“When I was your age, a rotary phone was just the ‘phone’,” my mom told me many years ago. That’s just one small example of a linguistic phenomenon called “retronyms”: words and terms invented to reflect technological advances, and retroactively distinguish old technology from new. Acoustic guitar, black and white television, landline phone, dial-up internet, brick-and-mortar store, the list goes on. If “rotary phone” is anything to go by, a retronym is often a sure sign that a form of technology has become obsolete, and what’s taken its place is the new normal.
But what I find especially interesting isn’t the end result when the new technology is the default — TV vs. black and white TV, for instance — but that in-between stage: color vs. black and white, digital vs. analog, et cetera. That moment before a new piece of technology’s qualifiers (color, electric, digital, e-whatever) disappear marks when two forms of tech exist side-by-side and must jockey for position in our lives and culture. Sometimes, they can peacefully coexist, as the need for the old technology is still there: acoustic vs. electric guitar, for example. Other times, the new technology’s qualifier slowly fades from the public lexicon. Cellphone comes to mind. At least among my peers, who often don’t even bother to install landlines, a cellphone is just one’s phone. Even still, the qualifier cell/mobile is still necessary in many contexts, because landline phones (your work phone and your home phone) are still a part of our technological landscape, just in a greatly reduced capacity.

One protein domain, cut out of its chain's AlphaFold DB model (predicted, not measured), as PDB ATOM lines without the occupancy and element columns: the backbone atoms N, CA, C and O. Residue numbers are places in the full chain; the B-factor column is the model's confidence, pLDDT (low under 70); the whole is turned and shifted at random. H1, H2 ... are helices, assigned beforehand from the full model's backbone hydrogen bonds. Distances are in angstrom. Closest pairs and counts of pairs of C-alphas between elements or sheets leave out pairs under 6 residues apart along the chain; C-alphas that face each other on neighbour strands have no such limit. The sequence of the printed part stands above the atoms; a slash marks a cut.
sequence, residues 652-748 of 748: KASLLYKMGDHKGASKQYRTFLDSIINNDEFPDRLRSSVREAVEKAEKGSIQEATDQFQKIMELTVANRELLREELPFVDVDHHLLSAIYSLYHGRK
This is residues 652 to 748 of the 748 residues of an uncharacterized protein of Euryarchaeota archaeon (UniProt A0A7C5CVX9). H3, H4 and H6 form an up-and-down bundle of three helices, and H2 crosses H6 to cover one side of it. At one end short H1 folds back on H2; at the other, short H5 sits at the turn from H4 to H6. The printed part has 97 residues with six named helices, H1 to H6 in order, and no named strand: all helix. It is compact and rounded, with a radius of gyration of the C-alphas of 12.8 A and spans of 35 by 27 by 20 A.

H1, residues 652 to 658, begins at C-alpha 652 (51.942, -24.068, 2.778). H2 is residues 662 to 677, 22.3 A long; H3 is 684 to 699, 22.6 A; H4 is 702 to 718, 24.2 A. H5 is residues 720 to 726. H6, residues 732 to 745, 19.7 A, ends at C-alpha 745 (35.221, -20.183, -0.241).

In an age where it seems like newfangled tech is announced or launched every week, we’re seeing this in-between stage more and more. Smart/streaming TV vs. cable TV, e-cigs vs. nicotine cigarettes, CG vs. traditional animation. Some qualifiers will be here to stay, but how long until smart TV is just TV, and cable TV is some old relic from your grandparents’ younger days? How long until “electronic boarding pass” is just your plain old boarding pass? Maybe in a few years, we’ll be sitting back in our sleek Teslas giggling at the old fuddy-duddies in their human-driven cars.
These lexical transitions reveal a lot about how we use language. When we drop qualifiers for new technology, it indicates changes to what we perceive as “normal” or obvious enough to be left unspoken. I don’t need to tell the saleswoman at Best Buy that I want a color TV, for instance, because I can easily and rightly assume that color comes standard on every TV available. It is no longer worth noting that a television has color.
I’ve cautioned against over-extension of the Sapir-Whorf Hypothesis — the idea that language dictates thought, culture, and mindsets — but the emergence and evolution of retronyms is a great example of the way we use and curate language to define what is normal, commonplace, or taken-for-granted in our everyday lives, and what is abnormal or unexpected. Furthermore, retronyms are a great example of how quickly we can adapt language to changing circumstances and contexts. If we think of language as a tool for interpreting and navigating our world, that we can bolt on or take off certain lexical items as needed makes it a very useful tool indeed, and makes us highly adept and innovative tool-users.